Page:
In my previous post we explored the growth of wireless and how demand and capacity issues have caused the industry to rapidly evolve. Naturally, that sparked my interest to explore our dependence on wireless coverage and our necessity to stay connected.
Every day we walk around with smartphones, tablets, and laptops, often connected to multiple devices at one time. According to a poll the ‘TIMES’ carried out, 84% of respondents worldwide claimed that they could not go a single day without their mobile devices and 50% stated that they sleep with their devices.
Originally cell phones gave us the convenience of not have to rely on a LAN or hardwired connection, allowing us to talk to each other on the go. Now these devices serve a higher purpose. Modern devices are used for data processing and transmission just as much as talking. Five billion people rely on their cellphones for business and personal use. ‘TIMES’ revealed, 26% say that they feel guilty if they do not promptly respond to a work-related message outside of normal work hours. Major enterprises such as Apple, Google and Amazon utilize massive communication resources. These networks provide users with information from data centers and cloud computing services no matter where we are. It is no wonder that computers and other devices have developed a new technology dependence factor to our lives.
According to the J.D. Power 2015 U.S. Wireless Network Quality Performance StudySM, with a year-to-year growth in the rate of texting and Web use, there is a paralleled growth rate of network problems attributed to issues with data services, including mobile broadband and Web. This study is based on 10 problem areas of the customer experience including: dropped calls; calls not connected; audio issues; failed/late voicemails; lost calls; text transmission failures; late text message notifications; Web connection errors; slow downloads; and email connection errors. Performance issues are measured as problems per 100(PP100) connections and according to the study, problems with mobile Web connections and loading times have steadily increased from 14 PP100 in 2014 to 17 PP100 in 2015. Additionally, the volume of texting has also increased from 42 texts sent/received over a 48-hour period to 47 texts.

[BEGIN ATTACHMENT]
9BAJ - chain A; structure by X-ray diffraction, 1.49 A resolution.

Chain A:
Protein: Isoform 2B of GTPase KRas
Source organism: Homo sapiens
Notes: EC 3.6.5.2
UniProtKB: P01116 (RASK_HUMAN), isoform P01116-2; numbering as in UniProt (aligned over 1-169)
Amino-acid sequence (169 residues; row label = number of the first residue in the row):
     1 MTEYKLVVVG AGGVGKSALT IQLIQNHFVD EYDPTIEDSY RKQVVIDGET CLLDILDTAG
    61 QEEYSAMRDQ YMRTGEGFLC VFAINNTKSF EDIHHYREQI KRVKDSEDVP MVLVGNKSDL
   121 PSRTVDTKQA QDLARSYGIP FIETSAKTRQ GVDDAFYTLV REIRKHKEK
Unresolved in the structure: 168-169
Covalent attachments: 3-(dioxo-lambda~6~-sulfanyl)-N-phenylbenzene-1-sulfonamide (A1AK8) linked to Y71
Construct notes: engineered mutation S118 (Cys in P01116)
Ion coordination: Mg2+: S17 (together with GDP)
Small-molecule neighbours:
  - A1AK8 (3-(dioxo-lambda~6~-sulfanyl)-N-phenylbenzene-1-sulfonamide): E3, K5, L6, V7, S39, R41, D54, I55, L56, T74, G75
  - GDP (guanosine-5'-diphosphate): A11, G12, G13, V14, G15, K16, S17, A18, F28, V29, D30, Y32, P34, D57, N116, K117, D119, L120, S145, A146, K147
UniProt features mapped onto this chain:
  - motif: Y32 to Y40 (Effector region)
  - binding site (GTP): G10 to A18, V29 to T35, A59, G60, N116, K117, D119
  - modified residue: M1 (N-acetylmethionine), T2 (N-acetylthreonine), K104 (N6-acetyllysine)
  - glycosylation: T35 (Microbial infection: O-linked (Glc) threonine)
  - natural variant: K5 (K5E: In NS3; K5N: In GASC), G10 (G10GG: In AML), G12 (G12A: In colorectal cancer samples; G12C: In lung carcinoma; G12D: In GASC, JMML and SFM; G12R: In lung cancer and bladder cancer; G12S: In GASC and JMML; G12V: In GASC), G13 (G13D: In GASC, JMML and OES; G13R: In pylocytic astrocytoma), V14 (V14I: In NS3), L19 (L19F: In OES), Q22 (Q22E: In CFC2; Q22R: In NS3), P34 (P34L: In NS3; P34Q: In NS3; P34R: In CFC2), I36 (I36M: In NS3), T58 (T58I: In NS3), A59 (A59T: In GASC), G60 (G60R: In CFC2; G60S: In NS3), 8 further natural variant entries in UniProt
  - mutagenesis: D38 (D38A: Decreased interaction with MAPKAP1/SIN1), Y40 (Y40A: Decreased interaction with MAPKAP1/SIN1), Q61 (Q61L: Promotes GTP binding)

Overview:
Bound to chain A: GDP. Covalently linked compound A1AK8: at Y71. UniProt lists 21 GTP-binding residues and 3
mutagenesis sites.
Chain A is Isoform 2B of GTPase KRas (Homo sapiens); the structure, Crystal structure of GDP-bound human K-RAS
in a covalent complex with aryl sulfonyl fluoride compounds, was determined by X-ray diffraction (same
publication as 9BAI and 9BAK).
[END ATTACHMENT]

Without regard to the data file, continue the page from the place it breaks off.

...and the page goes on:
From looking through the study carried out by J.D. Power, we can see the network quality performance per region in relation to the four major carriers (Verizon, AT&T, T-Mobile and Sprint). The Mid-Atlantic region including Washington, D.C., has an average of 11 PP100 with the Northeast region including New York City, Philadelphia and Boston averaging 13 PP100 where the two top providers (Verizon and AT&T) show the least number of issues in all six regions of the United States.
We have developed into ‘global mobile nomads’; constantly texting, emailing and using mobile video. In order to ease the strain that this is putting on our cellular networks, scalable solutions need to be implemented in order to deal with capacity. Constantly being on the move means that we are dependent on the nearest cell tower or Wi-Fi hot spot. As the number of devices per person increases and more and more people plug in, bandwidth will become exceedingly scarce and major infrastructure changes will need to be made.